Anyone paying attention has heard about the controversial Sacramento arena subsidy and observed the often bizarre machinations some politicians and subsidy advocates have resorted to in their effort to block a public vote.
Voters have been subjected to everything from an offensive event at a cemetery and a parade of overblown claims, to an embarrassingly ineffective “withdrawal” campaign that cost taxpayers tens-of-thousands of dollars to process almost 14,000 bogus withdrawal signatures (nearly 91% invalid).
Groups and individuals fighting to let the public vote on the subsidy have been met not only with baseless attacks, but have suffered from politically-motivated economic retaliation for daring to get involved.
The City is even attempting to bull-rush approval of the arena project and the $304 million public bond though the City Council, just days before the election – with the sole intent of subverting the vote and disregarding the public’s voice.
But the political flimflammery isn’t as troubling as the possibility someone crossed the line from unsavory political tactics to potentially criminal efforts to tamper with the election.
Subsidy advocates recently rolled out a legal treatise demanding voters be disenfranchised and the signatures of more than 23,000 voters be discarded. Most of their assertions are little more than soporific technicalities that most independent experts, including a respected McGeorge Law School professor, agree have little chance of prevailing in court.
The only claim experts believe holds any water is the accusation that proponents failed to file mandated proof of publication before circulating petitions. It would be a legal problem – if it were true.
Lawyers representing the group opposing a public vote claim that proponents didn’t file the proof of circulation with the city until September – and want all signatures gathered before then to be thrown out. But the truth is, proponents filed the proof months ago. Fortunately, they retained a copy date-stamped by the city.
Shockingly, city staff “misplaced” the document – tried to use the missing document as a reason to discard voter signatures and reject the petitions.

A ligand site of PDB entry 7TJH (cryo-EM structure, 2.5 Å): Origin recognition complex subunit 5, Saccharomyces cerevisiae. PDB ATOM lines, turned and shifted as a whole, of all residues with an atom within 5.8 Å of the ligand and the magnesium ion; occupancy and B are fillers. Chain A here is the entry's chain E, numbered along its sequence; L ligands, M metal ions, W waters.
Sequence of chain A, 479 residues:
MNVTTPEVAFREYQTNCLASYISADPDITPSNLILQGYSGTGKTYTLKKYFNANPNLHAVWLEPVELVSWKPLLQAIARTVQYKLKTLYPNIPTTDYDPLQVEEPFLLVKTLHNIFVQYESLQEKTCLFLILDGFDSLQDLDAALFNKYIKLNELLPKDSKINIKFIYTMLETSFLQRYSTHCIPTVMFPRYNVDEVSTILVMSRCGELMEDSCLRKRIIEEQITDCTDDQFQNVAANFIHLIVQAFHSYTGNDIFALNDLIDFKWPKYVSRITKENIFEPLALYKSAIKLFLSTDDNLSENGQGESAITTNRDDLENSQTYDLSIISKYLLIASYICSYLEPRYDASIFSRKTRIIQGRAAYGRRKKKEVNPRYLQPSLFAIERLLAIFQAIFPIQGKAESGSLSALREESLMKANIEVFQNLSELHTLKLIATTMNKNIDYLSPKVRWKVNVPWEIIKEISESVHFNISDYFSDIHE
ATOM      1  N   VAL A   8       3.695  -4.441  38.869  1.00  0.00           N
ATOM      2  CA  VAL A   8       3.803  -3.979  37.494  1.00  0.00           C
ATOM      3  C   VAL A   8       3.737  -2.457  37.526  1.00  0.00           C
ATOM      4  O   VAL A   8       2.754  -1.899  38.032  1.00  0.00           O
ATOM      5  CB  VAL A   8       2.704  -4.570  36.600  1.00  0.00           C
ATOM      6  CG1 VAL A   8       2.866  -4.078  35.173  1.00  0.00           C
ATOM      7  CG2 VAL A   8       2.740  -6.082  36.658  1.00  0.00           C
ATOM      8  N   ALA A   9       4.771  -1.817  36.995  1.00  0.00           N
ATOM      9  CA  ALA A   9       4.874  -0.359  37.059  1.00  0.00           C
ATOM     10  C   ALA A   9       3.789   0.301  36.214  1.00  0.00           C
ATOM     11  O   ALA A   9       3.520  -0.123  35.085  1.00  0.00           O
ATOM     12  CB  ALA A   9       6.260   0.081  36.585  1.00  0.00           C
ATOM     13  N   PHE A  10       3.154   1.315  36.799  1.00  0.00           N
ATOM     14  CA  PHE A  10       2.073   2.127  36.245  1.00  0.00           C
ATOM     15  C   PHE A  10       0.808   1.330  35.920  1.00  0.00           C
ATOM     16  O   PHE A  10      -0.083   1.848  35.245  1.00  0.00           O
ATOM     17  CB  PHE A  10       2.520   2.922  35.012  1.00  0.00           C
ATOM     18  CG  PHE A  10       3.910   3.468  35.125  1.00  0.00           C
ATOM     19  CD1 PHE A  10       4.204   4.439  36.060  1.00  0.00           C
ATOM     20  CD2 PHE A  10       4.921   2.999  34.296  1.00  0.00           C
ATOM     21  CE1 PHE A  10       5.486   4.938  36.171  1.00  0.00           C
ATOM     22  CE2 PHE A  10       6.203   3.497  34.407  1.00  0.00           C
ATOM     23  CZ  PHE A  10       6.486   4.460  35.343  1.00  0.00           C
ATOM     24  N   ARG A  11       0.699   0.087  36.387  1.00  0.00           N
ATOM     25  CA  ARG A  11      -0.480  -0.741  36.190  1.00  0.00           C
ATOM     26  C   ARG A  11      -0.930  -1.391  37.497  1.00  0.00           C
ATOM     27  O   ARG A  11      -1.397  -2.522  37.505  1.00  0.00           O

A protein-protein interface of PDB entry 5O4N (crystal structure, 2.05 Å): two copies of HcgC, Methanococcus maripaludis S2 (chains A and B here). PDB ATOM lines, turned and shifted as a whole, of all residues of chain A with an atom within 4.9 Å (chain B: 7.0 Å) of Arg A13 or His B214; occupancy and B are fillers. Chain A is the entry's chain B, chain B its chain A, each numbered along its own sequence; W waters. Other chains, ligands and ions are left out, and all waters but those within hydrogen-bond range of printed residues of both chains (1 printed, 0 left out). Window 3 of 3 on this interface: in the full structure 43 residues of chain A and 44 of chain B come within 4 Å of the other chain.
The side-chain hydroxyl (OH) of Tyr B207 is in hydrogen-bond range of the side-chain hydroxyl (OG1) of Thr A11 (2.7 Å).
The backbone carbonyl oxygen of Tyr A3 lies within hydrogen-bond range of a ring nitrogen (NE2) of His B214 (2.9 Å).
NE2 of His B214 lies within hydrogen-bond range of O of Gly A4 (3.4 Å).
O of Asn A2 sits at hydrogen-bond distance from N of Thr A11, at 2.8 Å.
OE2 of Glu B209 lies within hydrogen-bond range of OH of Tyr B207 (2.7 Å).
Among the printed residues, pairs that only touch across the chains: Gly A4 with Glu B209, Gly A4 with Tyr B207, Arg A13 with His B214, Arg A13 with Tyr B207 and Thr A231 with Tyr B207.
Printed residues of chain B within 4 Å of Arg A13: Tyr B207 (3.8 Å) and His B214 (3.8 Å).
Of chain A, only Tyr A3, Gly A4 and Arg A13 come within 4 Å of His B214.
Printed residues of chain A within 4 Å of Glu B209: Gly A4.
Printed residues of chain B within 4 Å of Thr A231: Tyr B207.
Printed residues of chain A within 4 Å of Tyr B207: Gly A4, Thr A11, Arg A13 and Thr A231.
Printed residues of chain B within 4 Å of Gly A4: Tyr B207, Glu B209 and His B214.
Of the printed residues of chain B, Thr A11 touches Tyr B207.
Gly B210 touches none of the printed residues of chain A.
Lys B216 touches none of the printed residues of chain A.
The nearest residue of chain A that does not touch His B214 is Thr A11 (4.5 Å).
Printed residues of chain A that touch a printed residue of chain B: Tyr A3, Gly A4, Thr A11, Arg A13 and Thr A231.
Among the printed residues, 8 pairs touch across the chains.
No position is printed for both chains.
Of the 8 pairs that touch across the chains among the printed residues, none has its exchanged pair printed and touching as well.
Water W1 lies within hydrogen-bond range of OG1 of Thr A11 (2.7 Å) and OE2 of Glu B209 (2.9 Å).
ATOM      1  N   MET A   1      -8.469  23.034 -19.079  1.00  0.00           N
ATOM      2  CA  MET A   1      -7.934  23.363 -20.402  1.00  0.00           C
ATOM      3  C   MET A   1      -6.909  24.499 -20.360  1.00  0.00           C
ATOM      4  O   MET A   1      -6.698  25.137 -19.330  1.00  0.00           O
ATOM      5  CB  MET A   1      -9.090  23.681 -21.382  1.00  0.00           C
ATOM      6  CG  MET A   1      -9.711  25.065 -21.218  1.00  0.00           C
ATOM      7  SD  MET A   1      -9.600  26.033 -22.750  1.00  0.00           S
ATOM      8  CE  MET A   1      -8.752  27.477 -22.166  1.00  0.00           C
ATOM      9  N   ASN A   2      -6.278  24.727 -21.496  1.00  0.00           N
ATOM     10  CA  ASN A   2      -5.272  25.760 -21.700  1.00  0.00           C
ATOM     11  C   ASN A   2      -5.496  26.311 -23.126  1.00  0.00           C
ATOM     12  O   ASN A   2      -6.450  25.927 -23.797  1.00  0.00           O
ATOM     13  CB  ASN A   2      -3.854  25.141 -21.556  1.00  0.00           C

At best, the city and the lawyers screwed up. At worst, someone stole or destroyed the document from the official file in a Watergate-esque attempt to invalidate the petitions.
There is plenty of evidence that someone has leaked information to, perhaps even colluded with, political operatives trying to block a public vote – apparently even providing actual copies of petitions, including private data of voters who signed petitions, subjecting those voters to potential retaliation.
I encourage proponents to forward the evidence to the Attorney General, District Attorney and Secretary of State, and request an investigation to determine if there was a deliberate effort to destroy official documents and tamper with an election.
Regardless of whether you support a public subsidy, buy the false accusation that voter-approval is really an effort to prevent an arena from being built, or even believe the widely-discredited claims that the arena will bring a tsunami of economic prosperity – no American should ever support clandestine efforts to derail an election. No one.
The debate has often gotten off track – and clearly those who think a new arena will solve all of Sacramento problems are trying to make the issue more complicated. But the proposed ballot measure is simple in both language and intent: “The City of Sacramento shall not use or redirect, undertake an obligation to pay, or bond or borrow against monies intended for or from the City general fund for the development and/or construction of a professional sports arena without the approval of a simple majority of voters.”
There is little doubt that non-substantive differences exist in petitions, that the variety of connected and independent groups supporting a public vote has led to some confusion, or that passions and tempers on all sides have been tested.
But it is equally clear that the public wants to vote on this issue – and it would be a betrayal of democratic principles to allow underhanded efforts to derail a public vote. That betrayal would be unforgivably exacerbated if public officials are complicit in that betrayal.
Debate and differing visions – even the rough and tumble of aggressive campaigns – are good for democracy. Attempts to corrupt an election is not.
UPDATE: The City Clerk, who had approved the petition for circulation, has announced she would now reject the petition, citing claims made by lawyers representing the special interests in line to receive $258 million taxpayer-funded subsidy. Legal action is pending.
Tab Berg is the founder of TABcommunications. He has worked with several groups that support a public vote, however, he is currently NOT affiliated with any organization or committee involved in the Voter Approval for Public Funding of Professional Sports Arena Act.